The loudest praise of mine.
“Through all the changing scenes of life”,
May blessings shower upon
“Two souls with but a single thought,
Two hearst that beat as on !”
Ecstatic then will be their bliss,
And joy beyond compare
Reign in the hearts of those who make
Affection’s dwelling there.
After a honeymoon in Paris the couple made their home at the Market Place, Oakham, Rutland where Alfred Blake served as a general practitioner.
Reginald and Everard, the two youngest sons, went one evening to bathe in the Open Hole at Stanton; Everard was seized with cramp and was drowned.
Not present at Alfred Blake Norman’s wedding in 1875 was his younger brother, by two years, Everard.
About a mile and a half from Ilkeston and formed from ironstone excavations on the estate of Colonel Newdigate, ‘Open hole’ at Kirk Hallam was a large pond with a depth of up to 100 feet at its centre, a popular bathing place with several private families in the area.
Everard Norman, almost 20, and his brother Reginald, 17, had often been there and were there on Wednesday afternoon, August 9th 1871, with three friends, the sons of the Rev. James Horsburgh, Vicar of Ilkeston.
It seems that Everard was swimming from the bank to reach their boat which was out on the pond, when he became disorientated and sank into the water. James Macdonald Horsburgh was alerted by the cries of his younger brother Lee who was in the boat, and from the far side of the lake he dived in and swam over to Everard, reached him but was then himself pulled under the water by his struggling friend. The two became separated and only James Macdonald reached the surface. Everard had disappeared.
The search for him continued frantically with further fruitless diving and with local people now joining in. Finally the pond had to be dragged but it wasn’t until midnight that Everard’s body was recovered and taken to Dalby House.
At the time of his death Everard was studying at Lincoln College, Oxford, and the Pioneer described a young man “gifted with excellent abilities .. most commendably industrious in his studies. His character was such as to secure the admiration of all who knew him, and his pious and thoughtful habits such as afford great consolation to those who have to deplore his early death… he would in all probability have proved a useful minister in the Church of England”.
Mr W. Campbell, the toll bar keeper, made an acrostic on Everard which was printed in the local paper.
Once more, ‘humble Ilkeston bard’ William Campbell was moved to verse, his poem appearing in the correspondence section of the Pioneer a week after the accident.
An acrostic is a poem in which the first letter of each line spells out a word or message. (We can learn much from contemporary poetry — about the writer, the subject, and the audience ??)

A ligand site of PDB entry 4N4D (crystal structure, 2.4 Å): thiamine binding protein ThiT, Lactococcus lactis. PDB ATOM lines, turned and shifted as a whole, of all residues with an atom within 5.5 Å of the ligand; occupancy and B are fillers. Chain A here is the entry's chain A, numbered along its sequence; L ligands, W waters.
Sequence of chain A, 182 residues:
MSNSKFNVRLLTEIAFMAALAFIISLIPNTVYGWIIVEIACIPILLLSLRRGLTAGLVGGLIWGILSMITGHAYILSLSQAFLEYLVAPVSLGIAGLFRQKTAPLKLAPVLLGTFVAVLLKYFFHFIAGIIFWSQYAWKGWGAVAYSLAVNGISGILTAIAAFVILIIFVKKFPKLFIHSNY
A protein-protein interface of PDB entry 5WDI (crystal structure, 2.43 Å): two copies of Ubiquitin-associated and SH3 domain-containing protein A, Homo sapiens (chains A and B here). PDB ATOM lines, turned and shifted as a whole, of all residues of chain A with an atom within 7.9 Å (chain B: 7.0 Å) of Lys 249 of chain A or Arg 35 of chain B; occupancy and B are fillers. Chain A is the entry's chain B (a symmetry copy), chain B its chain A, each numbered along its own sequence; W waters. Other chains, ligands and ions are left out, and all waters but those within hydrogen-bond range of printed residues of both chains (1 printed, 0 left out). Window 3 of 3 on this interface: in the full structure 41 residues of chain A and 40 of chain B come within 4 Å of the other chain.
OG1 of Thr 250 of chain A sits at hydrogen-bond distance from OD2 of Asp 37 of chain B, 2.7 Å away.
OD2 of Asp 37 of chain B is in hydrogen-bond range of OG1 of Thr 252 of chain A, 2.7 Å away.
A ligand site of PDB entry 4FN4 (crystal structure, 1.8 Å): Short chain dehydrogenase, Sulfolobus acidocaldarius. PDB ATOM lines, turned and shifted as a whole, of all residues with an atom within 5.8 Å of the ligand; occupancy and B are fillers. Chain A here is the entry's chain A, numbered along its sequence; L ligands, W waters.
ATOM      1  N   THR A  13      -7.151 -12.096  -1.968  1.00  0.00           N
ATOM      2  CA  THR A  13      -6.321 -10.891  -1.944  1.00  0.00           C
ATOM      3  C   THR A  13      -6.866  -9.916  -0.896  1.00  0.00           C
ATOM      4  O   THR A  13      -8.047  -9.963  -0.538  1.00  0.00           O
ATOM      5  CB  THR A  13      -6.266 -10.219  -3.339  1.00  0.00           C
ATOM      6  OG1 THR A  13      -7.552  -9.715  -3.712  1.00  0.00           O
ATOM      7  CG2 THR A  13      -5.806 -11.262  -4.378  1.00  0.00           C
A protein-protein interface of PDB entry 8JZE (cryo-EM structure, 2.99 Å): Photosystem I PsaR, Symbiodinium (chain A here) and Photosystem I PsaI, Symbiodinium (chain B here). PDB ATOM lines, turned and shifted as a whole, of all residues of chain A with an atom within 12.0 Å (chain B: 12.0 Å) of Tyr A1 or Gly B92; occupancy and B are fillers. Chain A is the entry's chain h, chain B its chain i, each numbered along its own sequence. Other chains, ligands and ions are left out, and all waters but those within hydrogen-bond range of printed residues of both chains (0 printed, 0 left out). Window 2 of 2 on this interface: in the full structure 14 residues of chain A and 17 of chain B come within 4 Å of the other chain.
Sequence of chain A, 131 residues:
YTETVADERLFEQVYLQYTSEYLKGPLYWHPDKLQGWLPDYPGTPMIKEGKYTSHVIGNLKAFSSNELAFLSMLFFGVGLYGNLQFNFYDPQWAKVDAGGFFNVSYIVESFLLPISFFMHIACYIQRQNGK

Mysterious change ! most painful to relate !
Pity young Everard met with such a fate!
Compassion bids me touch those tender strings
Which bind our hearts so close to men and things;
Those stronger chords, which form each kindred tie,
Are strangely cut, and yet we know not why;
What the design no mortal here explains,
While reason rules, or GOD his right maintains.
The Great I Am! earth trembles at His nod:
None to perfection ever found out GOD.
His ways are hid, obscure in waters deep,
Down in the sea, or on the rocky steep,
Or in the bosom of that peaceful lake
Where Norman slept, no more on earth to wake.
Calm and serene, down in the deep alone,
Himself unknowing, not to GOD unknown;
An earthly child, beneath His heavenly care
Down in that deep, the eye of GOD was there.
Then be it ours, since we must stand our lot,
To learn to trust HIM, where we trace HIM not;
And while with others we his blessings share,
Let us in friendship feel each others’ care;
Mindful through life a tender heart to keep,
So shall we learn to weep with those who weep;
Deeply regret this sad bereavement here,
And freely shed the sympathetic tear,
Love and compassion both together blend
For such a son, a brother, or a friend
Mourners may wear the livery of death,
Sorrow in hope, and sigh with every breath,
Fountains of tears a thousand eyes bedim,
Yet all the world is nothing now to him.
Everard’s younger brother Reginald qualified as a Member of the Royal College of Surgeons and a Licentiate of the Royal College of Physicians and subsequently married Matilda Ruth (nee Beardall?).
They spent some time in the United States and daughter Mary Ruth was born in April 1885 at Longwood, Orange County. The family later returned to live in the Skegby area.
Reginald died at Sutton in Ashfield in March 1894, aged 39, and his widow then remarried to Robert Voss, town clerk solicitor in Bethnal Green, London.
Edith was the youngest child.
Edith was the eighth child and died at Oakham, Rutland in 1883, aged 24.
There had been other children, one girl, I think her name was Constance, died in an epidemic when about sixteen years old.
There was no Constance; this was probably Sarah Jane, the oldest daughter, who died from bronchitis at Dalby House in 1857, aged 13.
Eleanor Gertrude and Cecil Mompesson both died in their second year.
Youngest siblings Arthur and Marian (whooping cough) both died in infancy.
After the birth of the seventh child Dr. Norman and his family could be found taking a holiday at Bangor House, Church Walks, in Bangor, North Wales with wife Sarah’s brother, the Rev. Alfred Potter.